LAKE COUNTY, Calif. – As a flu epidemic crosses the nation, state and local health officials said California so far is not seeing an unusual spike in the seasonal illness, but they nonetheless urged people to be vaccinated as a precaution before the season peaks.
The Centers for Disease Control and Prevention said Friday that 47 states have reported widespread geographic influenza activity, up from 41 the previous week.
The CDC estimates that an average of 25,000 people die annually from flu across the United States, with the elderly, children and other special populations proving to be especially vulnerable.
The California Department of Public Health's surveillance indicators are showing a steady increase in influenza activity in California.
Dr. Ron Chapman, director of the California Department of Public Health and state health officer, said that while California is seeing an increase in flu activity, it's not an unexpected one.
“California is seeing an accelerated increase in flu activity over the past few weeks,” said Dr. Chapman. “You can help prevent further spread of the flu by getting a flu shot.”
Chapman's office reported that while influenza activity varies from year to year and is unpredictable, California generally sees an increase in cases in late December or early January and it often peaks in February or March.
“So far it's been very quiet,” said Dr. Karen Tait, Lake County's public health office.
Tait said she has not heard any reports of case spikes from local hospitals. Lake County News also did not receive responses back from local hospitals on Friday regarding the numbers of cases.
Tait said her office also hasn't gotten any notice of “reportable cases,” which are limited to flu deaths to people under age 65.
“In terms of even just informal reports, we’re not getting a lot of activity so far,” she said. “We don’t know if that means we’re still on an upswing and it hasn’t gotten here yet.”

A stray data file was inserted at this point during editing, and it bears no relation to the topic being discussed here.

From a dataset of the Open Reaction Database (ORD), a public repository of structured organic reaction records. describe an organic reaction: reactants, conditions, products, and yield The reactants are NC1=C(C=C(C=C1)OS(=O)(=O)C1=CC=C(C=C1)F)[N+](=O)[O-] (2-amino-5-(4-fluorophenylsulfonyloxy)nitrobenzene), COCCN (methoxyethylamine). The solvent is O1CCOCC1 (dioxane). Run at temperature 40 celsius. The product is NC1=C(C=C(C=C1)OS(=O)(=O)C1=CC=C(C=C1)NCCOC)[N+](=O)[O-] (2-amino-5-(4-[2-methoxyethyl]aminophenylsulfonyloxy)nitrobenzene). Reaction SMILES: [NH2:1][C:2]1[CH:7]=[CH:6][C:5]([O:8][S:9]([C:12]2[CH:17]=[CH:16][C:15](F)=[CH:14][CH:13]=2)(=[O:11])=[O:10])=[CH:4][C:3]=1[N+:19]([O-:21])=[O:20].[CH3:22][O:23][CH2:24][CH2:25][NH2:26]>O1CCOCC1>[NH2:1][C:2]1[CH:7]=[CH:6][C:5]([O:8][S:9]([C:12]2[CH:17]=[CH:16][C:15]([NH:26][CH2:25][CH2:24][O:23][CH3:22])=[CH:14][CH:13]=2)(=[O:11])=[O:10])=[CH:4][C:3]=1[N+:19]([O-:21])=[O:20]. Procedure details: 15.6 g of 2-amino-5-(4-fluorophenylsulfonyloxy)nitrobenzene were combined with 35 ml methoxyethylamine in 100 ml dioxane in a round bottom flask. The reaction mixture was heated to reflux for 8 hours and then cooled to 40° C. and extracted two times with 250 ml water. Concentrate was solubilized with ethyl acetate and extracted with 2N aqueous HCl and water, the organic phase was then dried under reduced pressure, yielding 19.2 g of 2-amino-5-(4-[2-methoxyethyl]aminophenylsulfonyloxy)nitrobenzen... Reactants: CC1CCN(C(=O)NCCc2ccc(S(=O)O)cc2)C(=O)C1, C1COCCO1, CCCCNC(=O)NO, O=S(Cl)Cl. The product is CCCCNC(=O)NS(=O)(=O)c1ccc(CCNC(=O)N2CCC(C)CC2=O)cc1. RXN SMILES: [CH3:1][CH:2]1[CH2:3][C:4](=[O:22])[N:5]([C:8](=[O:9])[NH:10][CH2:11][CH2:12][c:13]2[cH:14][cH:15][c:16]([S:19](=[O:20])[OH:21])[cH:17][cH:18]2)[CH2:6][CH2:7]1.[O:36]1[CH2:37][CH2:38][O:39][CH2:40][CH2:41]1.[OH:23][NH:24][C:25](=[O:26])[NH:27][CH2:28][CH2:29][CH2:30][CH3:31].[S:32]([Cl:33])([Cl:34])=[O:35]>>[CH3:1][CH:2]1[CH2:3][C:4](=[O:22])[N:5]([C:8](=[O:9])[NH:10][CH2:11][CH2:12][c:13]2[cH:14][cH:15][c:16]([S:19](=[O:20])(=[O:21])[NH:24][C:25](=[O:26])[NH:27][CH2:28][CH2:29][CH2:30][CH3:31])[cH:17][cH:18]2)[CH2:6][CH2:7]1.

However, she points out that the annual flu spikes are normal. “People forget what the normal seasonal flu does.”
“The best defense against the flu is getting vaccinated. This year’s vaccine is an excellent match against this year’s influenza strains,” Dr. Chapman said. “There is no shortage of vaccine in California and it is not too late to get vaccinated. Our flu season may not peak for several more weeks, so I encourage everyone to get vaccinated to protect not only themselves, but those with whom they come into contact.”
Tait agreed. While in many places across the country flu vaccine is running out, Tait said her office has plenty.
The CDC reported that 90 percent of all of the flu strains circulating are included in the vaccine. More than 130 million doses that were produced by the vaccine manufacturers this year already have been given.
Since scheduled clinics are past, Tait said people can call the Public Health Department to check on times for when to come in for shots.
She said it's best to call ahead of time. “It’s gotten quite busy all of a sudden,” she said, a fact she attributed to increased media attention about the flu.
“After a few years of fairly flu seasons, people weren’t all that eager to be vaccinated this year,” she said.
It may be more “hit and miss” supply-wise for local doctors and other care providers. Tait urged people to call their providers right away to check on availability.
Not available is the flu mist nasal spray which have expired, and usually expires fairly quickly in the flu season, Tait said.
Regarding why flu is worse some years than others, Tait explained that flu strains “do evolve and change,” and sometimes those changes are minor and sometimes major.
If a strain is similar to one that was widespread 20 years ago, older people might find they are relatively protected, she said.
Tait said Lake County always has been fortunate because in its rural environment there are not a lot of venues for people to crowd together and thus spread the flu more.
Dr. Chapman noted that in addition to getting vaccinated, it’s important to practice good hand washing and other good health habits.
Flu symptoms include fever, cough, sore throat, runny or stuffy nose, muscle or body aches, headaches and fatigue.
People who are ill should take actions to stop the spread of germs such as limiting contact with others; covering one's nose and mouth when coughing or sneezing; washing hands thoroughly with soap and water or using an alcohol-based rub; and avoiding touching one's eyes, nose and mouth, Chapman’s office said.
State health care officials said special care should be shown to high risk groups, including the elderly, pregnant women, infants or those with other health conditions that make them particularly vulnerable. When they show flu symptoms a physician should be contacted immediately.
To find out more about flu vaccines, call Lake County Public Health, 707-263-1090.
Email Elizabeth Larson at email@example.com . Follow her on Twitter, @ERLarson, or Lake County News, @LakeCoNews.